At the beginning of the 20th century, Swiss psychiatrist Carl Jung invented the term “collective unconscious,” which suggested that all people share inherent subconscious ideas and dreams. Attracted to Jung’s idea of a universal thought process, Jackson Heights artist Clara Fialho has transformed this concept into her work by painting dreamy, child-like images onto large, enveloping canvases of pleasurable colors.
Some of Fialho’s paintings bear an uncanny resemblance to those of Spanish painter Joan Miro, whose artwork was considered part of the surrealist movement in Europe during the 1920s and ‘30s. Similar to Jung and his belief in the collective unconscious, surrealists created art from the subconscious mind that often appeared irrational or illogical.
Fialho admits to being “interested in the ideas that came behind surrealism with Joan Miro,” but she doesn’t consider her work to be surrealist. She does, however, identify with Miro’s series of “anti-art” paintings that he created in reaction to the tumultuous events that occurred during his career — the Spanish Civil War and World War II.
While Miro angrily rebelled against this era by drawing darkly distorted images, Fialho chooses to paint “an alternative” to the hectic reality that surrounds her. Her pieces allow the audience to escape into a world of reflection, whimsy and daydream.
Fialho, who used to create more representational art, has discreetly added small portraits into some of her paintings. These images appear minute next to the larger, abstract figures which resemble the innocent drawings of a child.
According to Fialho, her interest in drawing started as soon as she could hold a pencil. Although she grew up in what she describes as a “sad and depressing and cold” area of southern Brazil, Fialho attributes her preferences for vibrant hues to the Brazilian comic books she would read as a child.
When she was 14 years old, Fialho and her mother moved to the United States where she attended the LaGuardia High School for Music & Art in Manhattan. Shortly thereafter, she enrolled at the Cooper Union School of Art. While enrolled at Cooper, she studied mostly photography and drawing. Her fascination with drawing has never left her as seen by the numerous sketch books and works on papers that fill her apartment.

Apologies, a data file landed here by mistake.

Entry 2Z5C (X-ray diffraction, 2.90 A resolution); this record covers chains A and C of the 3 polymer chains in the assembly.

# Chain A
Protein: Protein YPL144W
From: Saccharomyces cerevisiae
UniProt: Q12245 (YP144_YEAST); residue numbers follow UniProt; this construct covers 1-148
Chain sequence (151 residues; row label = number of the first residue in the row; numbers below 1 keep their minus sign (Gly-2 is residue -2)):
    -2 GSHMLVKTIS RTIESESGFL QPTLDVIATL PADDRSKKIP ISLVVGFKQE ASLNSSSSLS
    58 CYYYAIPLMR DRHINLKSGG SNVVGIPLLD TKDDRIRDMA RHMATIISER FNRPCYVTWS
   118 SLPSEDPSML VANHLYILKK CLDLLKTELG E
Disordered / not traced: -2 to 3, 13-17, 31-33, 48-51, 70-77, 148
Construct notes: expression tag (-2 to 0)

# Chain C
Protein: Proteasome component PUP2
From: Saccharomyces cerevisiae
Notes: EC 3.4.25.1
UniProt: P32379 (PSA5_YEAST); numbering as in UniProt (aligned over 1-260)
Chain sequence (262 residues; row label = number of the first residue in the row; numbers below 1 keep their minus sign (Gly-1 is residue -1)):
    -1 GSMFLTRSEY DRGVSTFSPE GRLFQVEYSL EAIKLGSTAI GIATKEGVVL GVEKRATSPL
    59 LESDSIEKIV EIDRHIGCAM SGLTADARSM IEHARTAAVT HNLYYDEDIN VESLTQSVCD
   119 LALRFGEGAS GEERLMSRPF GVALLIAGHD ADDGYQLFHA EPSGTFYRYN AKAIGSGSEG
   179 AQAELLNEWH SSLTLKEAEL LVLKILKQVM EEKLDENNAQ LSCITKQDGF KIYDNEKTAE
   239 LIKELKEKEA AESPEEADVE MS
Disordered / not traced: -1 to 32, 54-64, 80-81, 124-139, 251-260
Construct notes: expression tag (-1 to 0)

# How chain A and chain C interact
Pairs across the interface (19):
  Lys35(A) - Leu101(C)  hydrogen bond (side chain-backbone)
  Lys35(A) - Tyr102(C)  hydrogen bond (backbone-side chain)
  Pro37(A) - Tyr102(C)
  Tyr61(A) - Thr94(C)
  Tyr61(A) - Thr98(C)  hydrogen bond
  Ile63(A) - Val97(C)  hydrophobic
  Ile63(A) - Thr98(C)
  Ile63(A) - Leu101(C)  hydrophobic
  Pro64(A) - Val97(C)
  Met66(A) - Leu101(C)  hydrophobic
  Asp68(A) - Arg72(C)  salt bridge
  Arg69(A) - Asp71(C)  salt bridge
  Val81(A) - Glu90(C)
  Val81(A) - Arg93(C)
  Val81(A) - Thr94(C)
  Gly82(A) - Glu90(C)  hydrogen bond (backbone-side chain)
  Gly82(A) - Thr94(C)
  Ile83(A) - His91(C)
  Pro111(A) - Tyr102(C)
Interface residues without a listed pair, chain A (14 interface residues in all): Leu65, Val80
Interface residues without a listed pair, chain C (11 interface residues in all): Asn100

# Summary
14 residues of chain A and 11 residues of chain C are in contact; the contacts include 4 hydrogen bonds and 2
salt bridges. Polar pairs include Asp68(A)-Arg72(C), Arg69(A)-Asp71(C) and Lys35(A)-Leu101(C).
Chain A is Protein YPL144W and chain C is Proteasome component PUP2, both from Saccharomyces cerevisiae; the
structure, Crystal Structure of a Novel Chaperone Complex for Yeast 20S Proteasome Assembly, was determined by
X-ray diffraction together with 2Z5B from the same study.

Since graduating from Cooper in 2006, Fialho has exhibited primarily in the New York city area. Recently, she has incorporated clay figures into her drawings and hopes to devote more time to sculpting. Given the large size of her canvases, Fialho also sees herself doing set design for theater productions.
For the time being, she is content creating her art and bringing some momentary joy to those who admire and appreciate her vision.
“People write to me, ‘Oh, your paintings make me so happy.’ I just want people to feel good when they look at it,” she explained. “I’m interested in the collective unconscious and Carl Jung and how people feel connected to each other, to everything. I think that’s where a sense of happiness comes from.”
For more information about Clara Fialho’s artwork and upcoming exhibits, you can visit her website at http://www
©2011 Community News Group
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